Susan TasakiBy Cara Sue Achterberg
For a clear-eyed, inspirational and sometimes heartrending account of what it’s like to rescue and foster puppies and do your absolute best to help underfunded refuges improve their competition, read this book. Cara Sue Achterbergknows whereof she speaks.
The subtitle, One Woman, Ten Thousand Miles, and a Journey Into the Heart of Shelters and Rescues, parts up the book neatly. Achterberg clearly described in the honors and drawbacks of giving your heart to dogs in need, something she does at her Pennsylvania home for Operation Paws for Homes( OPH ), an all-breed, foster-based extricate group.
In some styles, One Hundred Dogs and Counting( Pegasus Books) continues a narrative Achterberg started in Another Good Dog( 2018 ), in which she chronicled how she got into the dog-fostering life, one that’s shared by her husband and now young-adult children.
As in Another Good Dog, in her brand-new journal, she includes tales about the dogs she’s fostered–the easy, the challenging, the shoe-hoarding. One of those hounds, Gala, extricated from a South Carolina shelter, supplies one of the throughlines. Devoted to Achterberg and thorn in family dog Gracie’s side, Gala is also bundle of antagonisms and actions that give Achterberg reason to question the lively dog’s following possible , not to mention her own competence.
A second yarn concerns a noble struggle: the OPH Rescue Road Trip. On an early outpouring day, Achterberg; her friend, Nancy, a professional photographer; and six volunteers settled into a van filled with bequeathed renders and a couple of boxes, on their style to stay a short list of southern animal shelters.
It’s this material that twists the reader’s heart–so many hounds, perfectly good hounds, dropped( and too often euthanized) because they’re unvalued and unwanted; because they’re no longer beneficial or young or easy to care for; because they’re “Pit Bulls”; because there are just too many dogs.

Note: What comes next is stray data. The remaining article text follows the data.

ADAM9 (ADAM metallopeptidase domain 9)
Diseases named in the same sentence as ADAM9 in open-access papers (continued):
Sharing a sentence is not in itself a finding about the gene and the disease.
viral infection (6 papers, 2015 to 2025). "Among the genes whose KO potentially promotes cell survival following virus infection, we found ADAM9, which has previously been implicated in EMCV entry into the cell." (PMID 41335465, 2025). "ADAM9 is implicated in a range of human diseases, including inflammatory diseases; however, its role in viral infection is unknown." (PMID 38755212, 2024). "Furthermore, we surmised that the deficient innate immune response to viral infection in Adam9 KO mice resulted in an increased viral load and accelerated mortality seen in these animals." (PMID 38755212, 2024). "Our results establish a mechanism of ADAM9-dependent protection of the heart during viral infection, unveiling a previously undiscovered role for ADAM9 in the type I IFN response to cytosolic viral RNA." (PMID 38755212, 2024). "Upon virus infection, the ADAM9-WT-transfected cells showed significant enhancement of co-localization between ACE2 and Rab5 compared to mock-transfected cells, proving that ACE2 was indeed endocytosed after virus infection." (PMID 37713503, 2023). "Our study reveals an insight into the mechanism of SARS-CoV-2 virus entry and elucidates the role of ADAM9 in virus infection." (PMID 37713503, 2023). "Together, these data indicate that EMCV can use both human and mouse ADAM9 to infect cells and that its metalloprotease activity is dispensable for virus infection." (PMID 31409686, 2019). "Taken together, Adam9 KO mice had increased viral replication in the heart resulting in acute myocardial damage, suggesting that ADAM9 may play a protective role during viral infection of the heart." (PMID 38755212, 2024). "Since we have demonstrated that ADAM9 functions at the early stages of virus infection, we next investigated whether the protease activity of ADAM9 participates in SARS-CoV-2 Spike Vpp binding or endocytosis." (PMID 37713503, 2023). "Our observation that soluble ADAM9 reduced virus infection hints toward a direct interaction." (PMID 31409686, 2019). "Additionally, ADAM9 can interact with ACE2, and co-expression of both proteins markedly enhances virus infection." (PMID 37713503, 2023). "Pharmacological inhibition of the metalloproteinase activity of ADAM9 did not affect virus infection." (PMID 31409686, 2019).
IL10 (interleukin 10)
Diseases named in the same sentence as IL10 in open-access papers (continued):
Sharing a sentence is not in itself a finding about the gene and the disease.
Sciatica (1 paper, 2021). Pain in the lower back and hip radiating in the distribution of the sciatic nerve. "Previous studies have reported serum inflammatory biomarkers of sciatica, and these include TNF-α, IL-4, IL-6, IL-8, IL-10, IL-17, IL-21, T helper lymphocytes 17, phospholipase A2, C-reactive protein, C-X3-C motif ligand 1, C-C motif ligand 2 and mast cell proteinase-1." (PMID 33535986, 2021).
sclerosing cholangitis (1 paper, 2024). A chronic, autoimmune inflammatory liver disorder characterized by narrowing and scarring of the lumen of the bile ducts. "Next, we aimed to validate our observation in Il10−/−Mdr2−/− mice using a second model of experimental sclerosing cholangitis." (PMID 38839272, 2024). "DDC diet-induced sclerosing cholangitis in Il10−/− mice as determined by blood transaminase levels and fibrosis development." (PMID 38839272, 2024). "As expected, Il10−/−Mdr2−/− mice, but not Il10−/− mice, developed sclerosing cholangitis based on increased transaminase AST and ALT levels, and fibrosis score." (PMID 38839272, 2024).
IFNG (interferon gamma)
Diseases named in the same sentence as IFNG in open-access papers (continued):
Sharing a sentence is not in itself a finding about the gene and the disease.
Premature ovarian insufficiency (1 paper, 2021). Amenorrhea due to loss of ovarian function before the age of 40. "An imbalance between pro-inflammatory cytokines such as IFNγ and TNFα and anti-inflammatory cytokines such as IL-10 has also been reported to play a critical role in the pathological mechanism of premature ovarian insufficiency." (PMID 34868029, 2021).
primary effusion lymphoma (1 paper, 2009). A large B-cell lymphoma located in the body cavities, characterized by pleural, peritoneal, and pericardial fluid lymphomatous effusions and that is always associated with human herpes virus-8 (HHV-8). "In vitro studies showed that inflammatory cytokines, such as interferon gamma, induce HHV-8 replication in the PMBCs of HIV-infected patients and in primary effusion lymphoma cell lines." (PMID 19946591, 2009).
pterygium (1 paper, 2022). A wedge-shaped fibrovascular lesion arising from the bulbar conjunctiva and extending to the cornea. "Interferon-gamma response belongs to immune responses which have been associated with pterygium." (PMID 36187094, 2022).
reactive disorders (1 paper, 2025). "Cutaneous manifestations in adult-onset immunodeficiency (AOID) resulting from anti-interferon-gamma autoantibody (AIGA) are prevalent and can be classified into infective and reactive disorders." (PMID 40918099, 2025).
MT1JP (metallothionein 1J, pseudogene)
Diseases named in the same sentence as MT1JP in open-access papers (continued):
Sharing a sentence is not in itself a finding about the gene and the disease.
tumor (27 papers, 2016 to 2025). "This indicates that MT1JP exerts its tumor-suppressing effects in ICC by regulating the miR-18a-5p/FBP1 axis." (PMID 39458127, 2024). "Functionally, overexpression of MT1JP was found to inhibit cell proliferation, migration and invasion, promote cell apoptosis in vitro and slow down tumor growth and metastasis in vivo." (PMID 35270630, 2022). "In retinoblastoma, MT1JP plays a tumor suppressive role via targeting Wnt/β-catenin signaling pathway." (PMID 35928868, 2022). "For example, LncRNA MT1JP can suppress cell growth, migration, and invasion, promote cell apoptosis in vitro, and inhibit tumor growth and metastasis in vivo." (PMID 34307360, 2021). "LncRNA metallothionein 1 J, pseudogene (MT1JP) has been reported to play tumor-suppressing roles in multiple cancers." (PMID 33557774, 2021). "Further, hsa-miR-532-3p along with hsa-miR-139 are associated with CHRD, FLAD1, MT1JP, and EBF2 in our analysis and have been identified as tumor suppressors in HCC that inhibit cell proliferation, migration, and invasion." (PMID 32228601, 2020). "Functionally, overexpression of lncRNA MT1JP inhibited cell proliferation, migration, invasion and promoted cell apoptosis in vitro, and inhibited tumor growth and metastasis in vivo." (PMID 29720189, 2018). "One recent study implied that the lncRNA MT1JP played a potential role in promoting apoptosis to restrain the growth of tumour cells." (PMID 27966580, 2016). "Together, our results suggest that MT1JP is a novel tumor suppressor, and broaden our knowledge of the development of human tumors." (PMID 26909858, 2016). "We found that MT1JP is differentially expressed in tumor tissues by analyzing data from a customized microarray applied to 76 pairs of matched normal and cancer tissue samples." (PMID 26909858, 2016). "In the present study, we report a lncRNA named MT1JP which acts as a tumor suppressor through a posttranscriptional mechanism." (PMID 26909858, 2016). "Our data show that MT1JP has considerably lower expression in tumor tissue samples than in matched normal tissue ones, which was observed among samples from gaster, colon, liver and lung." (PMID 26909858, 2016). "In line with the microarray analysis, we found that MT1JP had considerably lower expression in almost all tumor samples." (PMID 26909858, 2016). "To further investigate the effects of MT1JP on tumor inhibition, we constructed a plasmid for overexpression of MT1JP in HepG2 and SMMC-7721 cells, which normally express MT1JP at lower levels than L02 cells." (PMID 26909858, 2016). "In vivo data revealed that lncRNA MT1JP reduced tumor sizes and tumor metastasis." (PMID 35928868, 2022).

To their recognition, Achterberg’s team comes not only to do good works, but also, to understand at ground level these shelters’ problems and needs. Their last stop, at South Carolina’s Anderson County P.A.W.S ., buoys their spirits. Here, they find pragmatic animal-welfare work in action. Led by Kim Sanders, DVM, the equipment is an example of how much good a business-plan-backed approach and transparency can do.
Core to this work is the phenomenon of transporting dogs from southern shelters to northern foster and rescue groups–a supply-and-demand balancing act. It’s not tidy and problem-free, and sometimes there’s no happy intention. But for all that, it’s clear why Achterberg has pursued this work, and the good she, her group and all the foster families and radicals nationwide have done and continue to do.
In this record, “shes been” sacrifices a touching shout-out to her family, especially her husband: “When it came to my’ puppy practice, ’ Nick had been a willing, if not fervent, partner, enabling me to take on more and more with the recovery. He generally launched an obligatory protest at my proposes, but once the dogs were in the house, he was always on board.”
When you think about the immensity of the need, it’s easy to become depressed. How in the world can saving one puppy at a time make a difference? Well, recollect natural history writer Loren Eisley’s starfish story? In one of its popular adjustments, an old boy is moving on a beach littered with thousands of starfish washed ashore by the high tide. He verifies a young boy carefully throwing the starfish back into the ocean, one by one, and invites him what he’s doing. The boy replies, “I’m saving these starfish, sir.”
Amused, the old man says, “Son, there are thousands of starfish and just one of you. What difference can you stimulate? ”
The boy picks up another starfish, gently pitches it into the water, then turns to the man and says, “I made a difference to that one.”
And therein lies the reason beings do this work: deepening the world for one dog at a time is enough. Cara Sue Achterberg and her cohort have much to be proud of.
Read more: thebark.com